To a countryman one of the most striking options that come with bird-life in the parks based in london is the sight of the wood pigeon like a fearless mixer with mankind, for in the country this really is one of the most wary and unapproachable of birds.
Since the country wood pigeon often associates with the smaller stock dove, it appears likely that the presence of the well-fed ‘London pigeon’ transmits a feeling of security for this more unlikely candidate for citizenship.
Those who have seen large winter flocks of wood pigeons must wonder (if he accepts the generally held belief that they’re British-bred birds, unaugmented by foreign immigrants) where they’ve all originated from, and why they’re such an obviously successful species.
Their nests neither conceal nor protect their eggs; their clutch is of two eggs only, which, from their whiteness, are extremely conspicuous they seem doomed found by the egg-thieving crow or jay. Pure white eggs are normal of birds which habitually nest in dark holes-owls, woodpeckers and kingfishers-and therefore need no nest-building skills. It’s perhaps significant that lots of members of the pigeon family, including our stock dove and rock dove, continue to be in this category.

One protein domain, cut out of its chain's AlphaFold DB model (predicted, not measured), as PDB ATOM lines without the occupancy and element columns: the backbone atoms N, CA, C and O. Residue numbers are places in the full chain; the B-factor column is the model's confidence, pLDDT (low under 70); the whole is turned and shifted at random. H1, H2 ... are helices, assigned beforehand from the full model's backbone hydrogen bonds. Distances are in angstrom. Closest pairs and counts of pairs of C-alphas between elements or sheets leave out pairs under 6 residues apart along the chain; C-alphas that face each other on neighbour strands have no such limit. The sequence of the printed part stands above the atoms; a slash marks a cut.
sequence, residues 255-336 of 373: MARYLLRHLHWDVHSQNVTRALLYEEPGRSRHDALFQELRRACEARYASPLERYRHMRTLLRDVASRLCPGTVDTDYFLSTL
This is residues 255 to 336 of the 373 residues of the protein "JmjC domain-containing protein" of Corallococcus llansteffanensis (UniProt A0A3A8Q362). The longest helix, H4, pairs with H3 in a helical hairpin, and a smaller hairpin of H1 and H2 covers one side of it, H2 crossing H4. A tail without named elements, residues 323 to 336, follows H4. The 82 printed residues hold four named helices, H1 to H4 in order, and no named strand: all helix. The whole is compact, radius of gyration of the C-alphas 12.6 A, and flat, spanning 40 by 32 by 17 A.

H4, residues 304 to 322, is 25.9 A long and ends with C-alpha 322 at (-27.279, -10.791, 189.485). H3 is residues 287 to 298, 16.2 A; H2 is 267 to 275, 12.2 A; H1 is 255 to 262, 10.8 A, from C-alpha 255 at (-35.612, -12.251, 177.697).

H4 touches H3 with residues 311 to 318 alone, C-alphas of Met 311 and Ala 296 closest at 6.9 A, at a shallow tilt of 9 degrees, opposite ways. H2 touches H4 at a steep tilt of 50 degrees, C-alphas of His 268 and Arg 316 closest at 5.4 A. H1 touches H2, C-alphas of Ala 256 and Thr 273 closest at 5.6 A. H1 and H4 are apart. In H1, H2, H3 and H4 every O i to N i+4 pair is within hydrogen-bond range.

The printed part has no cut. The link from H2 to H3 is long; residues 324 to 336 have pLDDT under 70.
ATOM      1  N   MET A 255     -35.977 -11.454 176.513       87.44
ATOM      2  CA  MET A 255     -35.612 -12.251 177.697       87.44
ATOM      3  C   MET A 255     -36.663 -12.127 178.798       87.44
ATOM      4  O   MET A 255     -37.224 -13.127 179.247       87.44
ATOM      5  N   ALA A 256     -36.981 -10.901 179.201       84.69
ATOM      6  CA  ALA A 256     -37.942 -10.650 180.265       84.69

This means that that the wood pigeon has deviated from the methods for some distant ancestral hole-nester and it has become only partially adapted in the few nest-construction, and totally unadapted regarding egg-colour. Yet, regardless of these apparent drawbacks, wood pigeon population keeps in a remarkably higher level.
Three main factors bring about this success: the wood pigeon includes a long expectation of life, probably from ten to 15 years; although it raises a little family, the breeding-season is protracted, and three broods are usual between April and December; and most helpful of, the virtual lack of controlling predators, from large hawks to pine-martens.